Branding the Intangible
Sometimes I work with clients that make products. The logos and brand identities I make for these companies exist in the real world. You can see the packaging and labels in high street shops or e-commerce stores and you can buy these products and put them on your shelves at home.
These businesses sometimes have factories and fleets of vehicles that need signage and branding. They might have stationery and business cards and brochures that need to be designed and printed. They have exhibition stands and merchandise and workwear.
When you see the logos - even if it is on a website or social media - they represent something tangible. If it is a food product you might even be able to picture how it is made or imagine how it tastes.
Other times I work with clients that offer services. The larger of these businesses have offices and teams of people. They have awards and accreditations. They have case studies and testimonials from years of happy clients.
The logos and brand identities I create for these businesses stand for something that already exists, even if it is not something you can hold in your hands. They stand for values and expertise and experience. They give customers a way to navigate through a noisy and confusing marketplace so they can discover the provider that will best serve their needs.
But the most challenging and perhaps the most interesting projects are those which are for new businesses that do not yet have a physical presence in the world and do not yet have years of credentials.
These freshly minted start-ups must give prospective customers the confidence to trust them to deliver.
Sometimes these businesses are at such an early stage the only employee is the founder and all of the accomplishments are still to come, existing only in the pages of a business plan.
As a designer my role is to help bring these businesses to life so the target audience can - almost at a glance - get a feel for what they do and how they do it.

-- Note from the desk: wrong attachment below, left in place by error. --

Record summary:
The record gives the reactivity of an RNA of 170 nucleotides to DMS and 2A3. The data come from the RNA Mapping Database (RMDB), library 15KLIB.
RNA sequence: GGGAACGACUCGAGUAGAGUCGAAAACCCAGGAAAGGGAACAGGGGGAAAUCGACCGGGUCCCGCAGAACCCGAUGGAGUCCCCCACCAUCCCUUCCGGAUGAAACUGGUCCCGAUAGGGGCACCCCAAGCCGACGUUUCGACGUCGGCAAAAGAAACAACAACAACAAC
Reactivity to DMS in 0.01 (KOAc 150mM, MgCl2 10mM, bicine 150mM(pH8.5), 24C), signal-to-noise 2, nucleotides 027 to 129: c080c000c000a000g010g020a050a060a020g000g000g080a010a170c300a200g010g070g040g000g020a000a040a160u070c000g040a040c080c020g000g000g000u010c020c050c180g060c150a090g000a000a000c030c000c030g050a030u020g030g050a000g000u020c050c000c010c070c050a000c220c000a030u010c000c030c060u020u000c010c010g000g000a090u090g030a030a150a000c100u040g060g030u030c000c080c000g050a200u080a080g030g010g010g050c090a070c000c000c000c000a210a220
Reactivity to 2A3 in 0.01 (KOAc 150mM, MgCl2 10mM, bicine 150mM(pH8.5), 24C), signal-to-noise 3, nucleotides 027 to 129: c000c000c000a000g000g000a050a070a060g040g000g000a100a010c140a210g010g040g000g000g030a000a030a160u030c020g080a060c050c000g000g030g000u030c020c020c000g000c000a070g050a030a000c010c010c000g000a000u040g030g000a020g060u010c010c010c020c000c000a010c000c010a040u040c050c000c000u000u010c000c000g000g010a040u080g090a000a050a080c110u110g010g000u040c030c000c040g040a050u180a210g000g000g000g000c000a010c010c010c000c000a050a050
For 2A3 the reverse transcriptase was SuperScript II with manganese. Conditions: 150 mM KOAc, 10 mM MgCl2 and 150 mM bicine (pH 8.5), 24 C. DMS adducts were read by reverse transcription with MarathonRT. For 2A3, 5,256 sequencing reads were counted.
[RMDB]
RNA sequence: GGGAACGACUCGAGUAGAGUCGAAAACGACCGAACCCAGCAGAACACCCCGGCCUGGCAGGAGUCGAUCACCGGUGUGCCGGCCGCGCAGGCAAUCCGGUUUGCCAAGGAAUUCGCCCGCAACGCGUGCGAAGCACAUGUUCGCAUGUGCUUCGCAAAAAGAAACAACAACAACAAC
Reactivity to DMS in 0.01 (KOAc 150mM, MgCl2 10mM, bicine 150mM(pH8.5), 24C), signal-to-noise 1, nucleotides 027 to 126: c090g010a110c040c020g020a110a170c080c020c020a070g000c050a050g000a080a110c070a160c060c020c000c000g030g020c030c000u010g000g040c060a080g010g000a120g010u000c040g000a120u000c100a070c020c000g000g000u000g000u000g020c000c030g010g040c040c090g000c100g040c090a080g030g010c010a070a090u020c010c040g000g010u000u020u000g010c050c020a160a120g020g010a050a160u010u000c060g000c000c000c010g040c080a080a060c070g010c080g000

Without an existing brand to refresh or a legacy to uphold the design process is never more important.
A common misconception is that a designer will simply start with a blank piece of paper (or screen) and wait for inspiration to strike.
But no company exists in isolation. Every business exists to solve a problem for its target customers. And those target customers have wants and needs and desires. They have expectations and budgets and pre-conceived notions - some of which may need to be challenged.
And so I start these projects, as I do all projects, by talking with my client to better understand their business and to develop a design brief.
I then create a mood board featuring many examples of design work that I think are relevant to the project brief to serve as a useful way to understand my client's preferences and to narrow down the options in terms of the style of typeface or illustration, the graphics or colour palette.
From a world of almost infinite possibility this process helps clarify a direction of travel. It gives me, as a designer, a foundation to work on.
The concepts I develop for new businesses - especially those offering services rather than those producing products - still requires a leap of faith from my client.
I can show a logo concept in isolation - or as it might appear on a social media profile, business card or brochure cover - but it is important to manage expectations. Because a new brand is like a new house - it only feels like a home when you have lived in it for a while.
A brand identity cannot make a great business. But a business can make a brand identity greater than the sum of its parts, so that it gains positive associations, memories and meanings. And this can be hugely powerful in helping build your business.
If you would like to discuss a branding project for your business please get in touch. You can reach me at email@example.com
Photos taken on a trip to New York (how I miss being able to travel!)